tldr; I lost 20 pounds total (5 per month) but this month I'm eating carbs and sugar and am still managing to lose weight. Big focus recently has been balancing nomad life with work and enjoying life regardless of whatever life throws at us.
I paused cooking as it's difficult without a consistent kitchen but I've been taking some cooking classes instead.
The goals I've been working on:
- Becoming a Digital Nomad
- Enjoying the present
- Learn Thai
I've lost a total of 20 pounds since January through a combination of diet and exercise but this month I've focused less on diet and have been eating rice, noodles, and a some sweets. Instead I've been trying to portion control and still eat all the interesting foods in the countries I'm going to. I think if I lose 5 or 10 more pounds, that would be around my ideal weight.
I ended up taking a ton of classes this past month in Thailand mostly at Absolute You. I also did a few exercise with the Freeletics and Down Dog app.
I'm now a little over one month into being a digital nomad and it's been great. A lot of people don't get why you can't see all the sights or go to all the tourist destinations, but I really only have weekends. For the week, I'm basically just a lost foreigner working in the city which is fun for sure, but not what people expect when they know I'm from abroad (unless they're also nomadic).
As someone who's more than a tourist, I feel like your priorities shift a little bit from focusing on how little time you have to try to run around the city and soak up all you can, to more of a slow broil where you want to see how the locals live, enjoy the day to day life, and experience a way of living that's a little bit different than where you're from. (Although some people just stick to english and stay within the expat/nomad circles)
Being nomadic also raises the question: "How and why do you choose to live where you do?"
It's been interesting to think about traveling. First, I think you realize that it's not a permanent choice. You can "rent" a country to live in for awhile and get a taste of whether it's the right place for you for now or not. And you can always go back to where you came from.
Second, once you're in a country, why are you there? I feel that for me, I absolutely need to have an interest in learning the language and culture otherwise it's just a temporary place you're passing through.
But the problem with passing through, is that if you intend on being nomadic for any length of time, and you keep passing through the same country, at a certain point, you can't treat it as a temporary place anymore. Even now, I'm developing a sense for what countries I am interested in living in for an extended period of time, versus what I call "vacation countries" which are places I want to see but not live in. In this category, there's another subdivision: the places I'm interested in learning more about but am not sure if I want to stay there long term (usually new cities in countries I like) versus place where I have no intention to stay (but sometimes you end up liking it anyways).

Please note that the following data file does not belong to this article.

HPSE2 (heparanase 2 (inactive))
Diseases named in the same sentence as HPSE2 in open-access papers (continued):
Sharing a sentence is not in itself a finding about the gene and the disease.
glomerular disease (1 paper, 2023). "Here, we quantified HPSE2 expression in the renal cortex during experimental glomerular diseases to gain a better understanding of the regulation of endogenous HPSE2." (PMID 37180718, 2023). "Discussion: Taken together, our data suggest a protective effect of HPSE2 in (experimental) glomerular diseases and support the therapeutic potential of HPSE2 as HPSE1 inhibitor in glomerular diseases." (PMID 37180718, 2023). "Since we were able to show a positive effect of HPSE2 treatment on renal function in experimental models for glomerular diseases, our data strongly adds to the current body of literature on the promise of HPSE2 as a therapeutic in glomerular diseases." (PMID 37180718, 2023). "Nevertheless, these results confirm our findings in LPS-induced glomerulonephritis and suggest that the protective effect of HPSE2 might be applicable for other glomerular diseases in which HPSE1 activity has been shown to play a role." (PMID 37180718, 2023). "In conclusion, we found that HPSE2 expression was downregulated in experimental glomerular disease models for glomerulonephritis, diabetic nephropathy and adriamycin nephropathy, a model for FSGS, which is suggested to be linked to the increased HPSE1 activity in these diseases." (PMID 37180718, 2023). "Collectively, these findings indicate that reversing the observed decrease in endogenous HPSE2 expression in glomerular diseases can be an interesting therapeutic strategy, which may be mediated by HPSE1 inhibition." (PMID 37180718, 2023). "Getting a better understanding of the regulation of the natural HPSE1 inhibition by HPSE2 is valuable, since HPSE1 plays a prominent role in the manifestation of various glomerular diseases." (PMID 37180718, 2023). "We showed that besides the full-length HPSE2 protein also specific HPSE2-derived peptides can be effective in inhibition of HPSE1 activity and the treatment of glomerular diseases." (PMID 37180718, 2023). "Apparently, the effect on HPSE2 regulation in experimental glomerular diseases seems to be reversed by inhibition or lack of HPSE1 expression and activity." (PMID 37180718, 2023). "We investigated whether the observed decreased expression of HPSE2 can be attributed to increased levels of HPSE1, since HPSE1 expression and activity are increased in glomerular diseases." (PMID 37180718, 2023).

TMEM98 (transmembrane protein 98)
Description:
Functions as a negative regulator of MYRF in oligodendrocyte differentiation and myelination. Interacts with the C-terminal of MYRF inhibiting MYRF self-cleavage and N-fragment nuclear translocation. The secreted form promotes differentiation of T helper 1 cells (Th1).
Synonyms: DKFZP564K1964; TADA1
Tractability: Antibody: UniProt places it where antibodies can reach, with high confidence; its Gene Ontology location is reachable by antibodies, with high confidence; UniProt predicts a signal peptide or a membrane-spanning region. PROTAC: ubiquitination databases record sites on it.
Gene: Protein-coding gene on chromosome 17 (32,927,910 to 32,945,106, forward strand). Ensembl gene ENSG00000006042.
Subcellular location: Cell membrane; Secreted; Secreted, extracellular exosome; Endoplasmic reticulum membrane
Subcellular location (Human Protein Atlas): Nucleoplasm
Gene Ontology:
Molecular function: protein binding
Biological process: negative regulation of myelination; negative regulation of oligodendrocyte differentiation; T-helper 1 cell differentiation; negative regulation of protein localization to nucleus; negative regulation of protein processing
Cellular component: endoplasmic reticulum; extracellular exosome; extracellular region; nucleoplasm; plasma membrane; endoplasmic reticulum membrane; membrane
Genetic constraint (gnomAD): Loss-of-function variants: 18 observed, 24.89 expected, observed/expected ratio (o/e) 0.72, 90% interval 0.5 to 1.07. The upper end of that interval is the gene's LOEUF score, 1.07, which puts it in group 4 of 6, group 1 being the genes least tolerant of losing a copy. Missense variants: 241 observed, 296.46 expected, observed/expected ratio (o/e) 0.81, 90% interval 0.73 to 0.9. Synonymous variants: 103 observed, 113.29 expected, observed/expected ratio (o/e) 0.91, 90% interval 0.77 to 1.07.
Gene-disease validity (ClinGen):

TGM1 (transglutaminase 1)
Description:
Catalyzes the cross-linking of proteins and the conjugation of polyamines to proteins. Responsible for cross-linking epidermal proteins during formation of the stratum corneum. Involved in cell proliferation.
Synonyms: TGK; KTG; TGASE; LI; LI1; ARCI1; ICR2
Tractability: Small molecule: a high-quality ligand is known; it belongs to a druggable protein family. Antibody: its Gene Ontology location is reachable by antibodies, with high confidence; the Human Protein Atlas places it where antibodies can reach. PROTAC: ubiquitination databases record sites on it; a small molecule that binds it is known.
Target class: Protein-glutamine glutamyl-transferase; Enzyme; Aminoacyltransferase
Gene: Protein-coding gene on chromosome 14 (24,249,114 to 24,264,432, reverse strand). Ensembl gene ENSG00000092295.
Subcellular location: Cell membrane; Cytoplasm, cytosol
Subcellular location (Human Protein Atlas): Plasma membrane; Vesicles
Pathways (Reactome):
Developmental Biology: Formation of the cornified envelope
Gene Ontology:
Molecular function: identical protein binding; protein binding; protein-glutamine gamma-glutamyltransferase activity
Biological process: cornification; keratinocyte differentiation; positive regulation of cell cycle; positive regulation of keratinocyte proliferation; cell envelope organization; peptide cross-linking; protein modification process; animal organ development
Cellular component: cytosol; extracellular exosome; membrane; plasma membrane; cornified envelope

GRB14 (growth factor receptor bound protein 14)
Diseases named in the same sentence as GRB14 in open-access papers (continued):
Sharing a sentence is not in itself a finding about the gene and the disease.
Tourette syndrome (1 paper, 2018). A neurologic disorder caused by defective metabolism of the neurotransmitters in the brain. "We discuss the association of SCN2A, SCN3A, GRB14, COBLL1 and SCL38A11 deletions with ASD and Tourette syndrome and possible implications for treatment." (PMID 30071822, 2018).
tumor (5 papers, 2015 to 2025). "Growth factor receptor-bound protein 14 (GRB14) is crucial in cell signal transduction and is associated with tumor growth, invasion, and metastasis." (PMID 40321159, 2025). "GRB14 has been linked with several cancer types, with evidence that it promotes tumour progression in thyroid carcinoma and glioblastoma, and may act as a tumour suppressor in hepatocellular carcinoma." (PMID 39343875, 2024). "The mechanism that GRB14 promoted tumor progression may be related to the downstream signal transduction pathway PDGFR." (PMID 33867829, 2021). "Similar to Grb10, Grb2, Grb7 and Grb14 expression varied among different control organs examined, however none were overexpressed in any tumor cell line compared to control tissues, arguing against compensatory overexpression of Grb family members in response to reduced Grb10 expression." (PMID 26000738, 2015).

Ultimately, I feel that if you're not interested in the language or culture, eventually every place is almost the same and the only difference with staying at home is probably cost of living and the fact you're in another country.
Enjoying the present
Recently this has been mostly about the duality between what I want, and being happy with what I already have. It's exciting to try to learn something new or want to be better or want to do something, but it's guaranteed not to always happen the way you want and to stay even keeled you really need to be able to switch to appreciating what you already got instead of always being dissatisfied and wanting more.
For example, being patient with language learning. I want to be conversational in the five languages I know but three of the five I can just read some letters and understand some vocabulary. Hardly functional, but rather than rushing, I just spend a second executing toward the goals but appreciating where I already am. Same with work and success, I'm by no means very successful, but I make enough, I have the opportunity to be remote, and if I look back towards my previous work related goals, I've already hit them, but I'm giving myself pressure and making myself unhappy by only looking forward at goals I haven't reached rather than appreciating where I've gotten. I want to start my own startup too but in the grand scheme of themes, I have a pretty good position at a startup and have the experience of being a super early employee twice.
It's kind of unnatural because I feel like the struggle to improve and hit goals makes life interesting and provides some level of purpose. But at the same time, to stay happy and optimisitic you need to not let failure or slower than expected progress bring you down. You need to appreciate what's already happened and what you've already achieved.
Learning Thai was progressing well in Thailand but I anticipate it to slow down while I'm in other countries. I'm continuing my lessons with the same school but through Skype now. Slow and steady progress -- based on the lesson plan, I should hit an intermediate level in a few months after which I'll see if I feel like I still need to learn more to retain it or if I can pause for awhile.